Imagine being surrounded by people speaking a language you can hardly comprehend. They laugh, joke and ask you the occasional question. In response you just politely nod and allow an ambiguous expression to dance across your confused face – a grimace that could equally mean yes, no or maybe. The people surrounding you are not strangers or visitors from a foreign land, they are your blood relatives, your kith and kin, your extended family. Your mother tongue, however, has deserted you.
The idea that Arabic language proficiency has been declining among a certain section of Emirati youth has been widely reported in recent years. The proposed causes are many, one being the increased emphasis on English within the education system. Another is the increased dependence on non-Arabic speaking domestic workers, giving rise to the urban legend of Emirati infants unable to speak Arabic, but fluent in Tagalog or Malayalam.
This situation has encouraged to well-intentioned initiatives aimed at identifying root causes and proposing solutions. A conference in Abu Dhabi in 2012 called Challenges in Learning Arabic Language in the 21st Century posed the following question: why do Arab students grow up and graduate with poor knowledge of their own mother tongue? The short answer was: because of poor Arabic language curricula and poor Arabic-language teaching. The proposed solutions called for better training for Arabic teachers, and the modernisation and reinvigoration of curricular materials and teaching methods.
Another remedial initiative was the Watani summer camp that focused on Arabic language, Islamic heritage and UAE history. These camps began in 2005 as part of a broader strategic plan to establish the UAE as a global centre of excellence for the Arabic language. The Watani programme made a clear link between national identity and the Arabic language, viewing the latter as a tool to ensure future generations can connect with the UAE’s heritage and values.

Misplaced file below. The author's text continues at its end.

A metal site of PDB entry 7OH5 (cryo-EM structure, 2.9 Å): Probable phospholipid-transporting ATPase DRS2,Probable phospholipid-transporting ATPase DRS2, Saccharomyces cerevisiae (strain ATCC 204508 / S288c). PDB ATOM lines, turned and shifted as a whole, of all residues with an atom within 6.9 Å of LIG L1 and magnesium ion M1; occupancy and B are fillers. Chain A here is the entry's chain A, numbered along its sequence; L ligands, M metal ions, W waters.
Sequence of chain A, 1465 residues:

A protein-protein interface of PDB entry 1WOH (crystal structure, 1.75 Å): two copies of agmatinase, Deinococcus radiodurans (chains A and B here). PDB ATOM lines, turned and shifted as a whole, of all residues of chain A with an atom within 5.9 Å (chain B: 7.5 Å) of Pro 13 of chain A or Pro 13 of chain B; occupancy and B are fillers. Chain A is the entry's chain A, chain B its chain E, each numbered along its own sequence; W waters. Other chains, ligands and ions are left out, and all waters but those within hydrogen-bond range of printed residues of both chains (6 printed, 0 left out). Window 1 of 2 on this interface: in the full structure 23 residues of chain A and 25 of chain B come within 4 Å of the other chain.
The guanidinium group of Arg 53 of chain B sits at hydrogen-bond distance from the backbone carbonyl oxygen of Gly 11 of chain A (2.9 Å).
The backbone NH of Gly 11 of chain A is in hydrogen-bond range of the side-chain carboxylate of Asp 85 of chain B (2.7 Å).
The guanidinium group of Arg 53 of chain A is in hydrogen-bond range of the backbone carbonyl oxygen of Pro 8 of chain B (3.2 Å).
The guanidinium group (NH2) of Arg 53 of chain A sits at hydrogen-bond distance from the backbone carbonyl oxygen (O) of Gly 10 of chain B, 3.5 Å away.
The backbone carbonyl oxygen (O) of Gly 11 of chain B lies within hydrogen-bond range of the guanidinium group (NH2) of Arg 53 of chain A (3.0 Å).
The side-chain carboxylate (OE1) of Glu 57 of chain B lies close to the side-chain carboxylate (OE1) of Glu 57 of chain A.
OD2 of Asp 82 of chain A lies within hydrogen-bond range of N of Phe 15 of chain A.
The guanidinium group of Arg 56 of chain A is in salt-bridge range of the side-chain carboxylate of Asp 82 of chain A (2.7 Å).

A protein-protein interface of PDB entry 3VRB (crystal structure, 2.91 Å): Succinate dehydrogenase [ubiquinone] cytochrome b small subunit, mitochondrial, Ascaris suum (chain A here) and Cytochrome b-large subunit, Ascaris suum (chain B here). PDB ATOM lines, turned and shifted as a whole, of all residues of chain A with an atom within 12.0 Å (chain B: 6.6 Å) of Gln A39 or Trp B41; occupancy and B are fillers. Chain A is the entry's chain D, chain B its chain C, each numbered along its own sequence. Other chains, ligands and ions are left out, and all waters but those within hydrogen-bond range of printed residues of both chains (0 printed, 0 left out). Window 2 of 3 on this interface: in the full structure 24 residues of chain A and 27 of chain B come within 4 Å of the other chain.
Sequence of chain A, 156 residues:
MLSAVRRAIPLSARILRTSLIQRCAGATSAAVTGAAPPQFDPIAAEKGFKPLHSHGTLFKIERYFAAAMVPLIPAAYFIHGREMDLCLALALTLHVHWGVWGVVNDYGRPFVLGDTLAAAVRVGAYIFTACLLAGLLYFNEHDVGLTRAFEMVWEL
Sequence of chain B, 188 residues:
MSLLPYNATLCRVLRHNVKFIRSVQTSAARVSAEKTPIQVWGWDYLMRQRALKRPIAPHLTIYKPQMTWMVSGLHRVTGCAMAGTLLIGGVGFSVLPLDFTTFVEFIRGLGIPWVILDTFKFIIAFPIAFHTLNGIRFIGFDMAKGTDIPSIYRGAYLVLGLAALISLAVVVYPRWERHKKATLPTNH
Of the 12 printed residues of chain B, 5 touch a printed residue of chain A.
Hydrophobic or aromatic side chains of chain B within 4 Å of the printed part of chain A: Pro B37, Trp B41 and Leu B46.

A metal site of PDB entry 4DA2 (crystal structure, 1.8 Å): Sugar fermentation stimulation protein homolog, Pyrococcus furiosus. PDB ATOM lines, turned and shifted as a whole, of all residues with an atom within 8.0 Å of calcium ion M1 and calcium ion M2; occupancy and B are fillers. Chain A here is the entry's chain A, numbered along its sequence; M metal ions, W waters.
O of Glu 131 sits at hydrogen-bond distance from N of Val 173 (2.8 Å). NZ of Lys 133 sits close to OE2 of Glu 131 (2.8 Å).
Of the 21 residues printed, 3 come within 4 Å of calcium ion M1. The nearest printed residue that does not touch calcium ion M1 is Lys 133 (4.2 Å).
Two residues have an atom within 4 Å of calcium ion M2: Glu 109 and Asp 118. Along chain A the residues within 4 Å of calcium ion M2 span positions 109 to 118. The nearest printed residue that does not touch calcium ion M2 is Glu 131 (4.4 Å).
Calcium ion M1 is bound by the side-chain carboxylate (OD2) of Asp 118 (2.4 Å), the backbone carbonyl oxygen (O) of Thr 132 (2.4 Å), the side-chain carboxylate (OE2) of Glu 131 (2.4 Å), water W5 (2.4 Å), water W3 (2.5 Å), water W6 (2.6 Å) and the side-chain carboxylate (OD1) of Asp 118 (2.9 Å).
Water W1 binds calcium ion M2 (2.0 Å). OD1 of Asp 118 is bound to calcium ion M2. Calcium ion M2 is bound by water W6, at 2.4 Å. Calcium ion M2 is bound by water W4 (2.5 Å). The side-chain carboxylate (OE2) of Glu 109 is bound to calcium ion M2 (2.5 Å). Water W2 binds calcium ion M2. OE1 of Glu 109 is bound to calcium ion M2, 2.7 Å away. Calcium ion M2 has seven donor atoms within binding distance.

In addition to heritage and values, however, our own recent research, published in 2016 in the Journal of Behavior Therapy and Experimental Psychiatry, suggests that the preservation and promotion of Arabic among young Emiratis might actually also help protect against the development of psychological disorders.
Our research (several studies) has shown that low levels of Arabic language proficiency, relative to English, are associated with decreased self-esteem, higher levels of paranoia (persecutory ideation), greater eating-disorder symptoms and lower levels of psychological well-being in general. So, is English bad for you? Of course not.
Language is often the foundation stone of cultural identity. Whether I’m accepted or rejected as a member of the in-crowd might come down to something as simple as my dialect or accent.
Research in social psychology has repeatedly shown that having a sense of belonging to a group that one views positively, seems to protect people from low self-esteem.
Many of us will know people whose identities and self-esteem are tightly tied to group memberships, whether it is being an “Oxford man”, working for Google or being the citizen of a particular nation.
The groups we feel we belong to often give us a protective sense of self-worth. However, when others, or we ourselves, begin to doubt or question our group membership, it can be particularly painful.
The preservation and promotion of Arabic can contribute to the promotion of psychological well-being in the UAE, especially if it walks hand-in-hand with tolerance and an appreciation of diversity.
Dr Justin Thomas is an associate professor at Zayed University
On Twitter: @DrJustinThomas